Preventing hair loss at a young age
Unless you have widespread hair loss in your late teens or early 20s, you can probably manage your symptoms with Finasteride or a similar medication. Our first-line recommendations include:
- Finasteride — an oral tablet that reduces systemic DHT levels (topical Finasteride is also available off-label).
- Minoxidil — this topical scalp treatment widens the scalp blood vessels, allowing more nutrients and oxygen to feed the follicles and promote hair growth.
- Combination treatment — studies show that using a combination of Finasteride and Minoxidil is more effective than using just one treatment, so some men choose to use them simultaneously .
A hair transplant is still a possible solution for extensive hair loss when you’re young, or if your hair hasn’t responded to non-surgical intervention.
What happens if you get a hair transplant too young?
The main problem with getting a hair transplant too early is that your hair loss is still in progress. There’s not much point replacing a few lost hairs if the hairs around it are going to fall out soon, as you’ll be left with a patchy, thin result.
This has been a problem throughout Wayne Rooney’s hair journey. He got his first hair transplant quite young, at the age of 25. While the transplant looked OK for a year or so, more of his native hair soon started to shed, leaving him with thinning hair despite his hair transplant:
As a result, Wayne Rooney has since needed a second hair transplant to keep his hair looking thick and full.
This is more likely to happen if you get a hair transplant too young. But no matter what age you get a hair transplant, it’s important to use preventative treatments like Finasteride to keep your native hair intact, so your transplant continues to offer fantastic density.
Can you be too old to get a hair transplant?
While it’s more common to see people who want FUE or FUT treatment when they’re still very young, it’s also possible to leave it too late to get a hair transplant.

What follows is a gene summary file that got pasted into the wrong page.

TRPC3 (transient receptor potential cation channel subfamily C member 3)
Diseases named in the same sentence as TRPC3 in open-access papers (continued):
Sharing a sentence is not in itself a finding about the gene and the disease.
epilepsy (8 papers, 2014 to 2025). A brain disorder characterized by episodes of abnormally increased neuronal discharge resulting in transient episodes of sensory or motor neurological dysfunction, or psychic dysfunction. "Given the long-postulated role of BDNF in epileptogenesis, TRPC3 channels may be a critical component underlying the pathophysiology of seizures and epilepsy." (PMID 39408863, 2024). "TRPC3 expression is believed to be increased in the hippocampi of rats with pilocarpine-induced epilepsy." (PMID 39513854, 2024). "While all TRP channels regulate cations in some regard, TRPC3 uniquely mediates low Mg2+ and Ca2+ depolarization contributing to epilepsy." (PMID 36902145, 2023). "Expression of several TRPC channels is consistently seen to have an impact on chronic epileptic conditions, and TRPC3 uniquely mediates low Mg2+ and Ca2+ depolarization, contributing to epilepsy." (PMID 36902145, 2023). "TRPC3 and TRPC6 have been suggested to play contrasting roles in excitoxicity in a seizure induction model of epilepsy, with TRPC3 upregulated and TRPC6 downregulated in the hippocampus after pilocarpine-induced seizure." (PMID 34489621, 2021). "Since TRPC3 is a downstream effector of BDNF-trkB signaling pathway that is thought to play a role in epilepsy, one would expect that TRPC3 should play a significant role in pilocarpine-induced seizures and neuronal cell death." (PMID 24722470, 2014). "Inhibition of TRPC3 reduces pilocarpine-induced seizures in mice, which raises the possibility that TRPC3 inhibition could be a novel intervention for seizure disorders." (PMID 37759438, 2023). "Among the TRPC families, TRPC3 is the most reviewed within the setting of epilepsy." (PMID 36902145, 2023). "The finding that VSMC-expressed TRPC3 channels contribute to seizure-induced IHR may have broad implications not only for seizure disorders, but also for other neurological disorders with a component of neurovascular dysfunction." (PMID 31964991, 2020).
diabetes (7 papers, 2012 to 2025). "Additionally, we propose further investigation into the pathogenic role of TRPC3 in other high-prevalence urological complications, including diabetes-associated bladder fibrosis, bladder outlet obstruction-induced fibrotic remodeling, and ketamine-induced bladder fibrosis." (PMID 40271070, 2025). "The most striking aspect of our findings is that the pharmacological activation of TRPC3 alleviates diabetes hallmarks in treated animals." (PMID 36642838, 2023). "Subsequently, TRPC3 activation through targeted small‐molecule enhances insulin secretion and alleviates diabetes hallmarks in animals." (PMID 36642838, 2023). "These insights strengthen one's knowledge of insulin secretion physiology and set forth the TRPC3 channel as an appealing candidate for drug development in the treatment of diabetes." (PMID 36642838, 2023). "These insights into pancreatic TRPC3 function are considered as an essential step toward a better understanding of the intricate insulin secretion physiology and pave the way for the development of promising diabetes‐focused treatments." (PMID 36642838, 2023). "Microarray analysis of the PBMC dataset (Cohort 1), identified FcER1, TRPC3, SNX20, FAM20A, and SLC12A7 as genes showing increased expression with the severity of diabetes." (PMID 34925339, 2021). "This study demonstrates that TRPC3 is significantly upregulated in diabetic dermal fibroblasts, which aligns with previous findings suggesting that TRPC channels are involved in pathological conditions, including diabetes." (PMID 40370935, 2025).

That’s because male pattern baldness is progressive. So if you’re vulnerable to male pattern baldness, your hair loss will get worse as you get older. If you’re at Norwood stage 5, 6, or 7, it’s more difficult to get the coverage you want from a hair transplant.
While it’s still possible to have a hair transplant when you’re in your 50s or later, it’s much harder to get great results than for men in their 30s and 40s, who typically still have decent mid-scalp hair density.
- Norwood Stage 1: Photos, Treatments, Results
- Norwood Stage 2: Photos, Treatments, Results
- Norwood Stage 3: Photos, Treatments, Results
- Norwood Stage 4: Photos, Treatments, Results
- Norwood Stage 5: Photos, Treatments, Results
- Norwood Stage 6: Photos, Treatments, Results
- Norwood Stage 7: Photos, Treatments, Results
Find out if you’re at the right age for a hair transplant
While it can help to do some research about the best age to get a hair transplant, the only way to find out if it’s the right time for you is to speak to a hair transplant surgeon. They can examine your individual hair loss and offer advice about whether you’re an appropriate age for surgical hairline enhancement.
Book a free consultation with the Wimpole Clinic for free, impartial advice about whether you’re the right age for a hair transplant, and to discuss all your hair restoration options for now and in the future.
- ISHRS Practice Census 2022
- The psychosocial impact of hair loss among men: a multinational European study
- Biochemistry, Dihydrotestosterone | NLM
- Finasteride | NLM
- Combined treatment with oral finasteride and topical minoxidil in male androgenetic alopecia: a randomized and comparative study in Chinese patients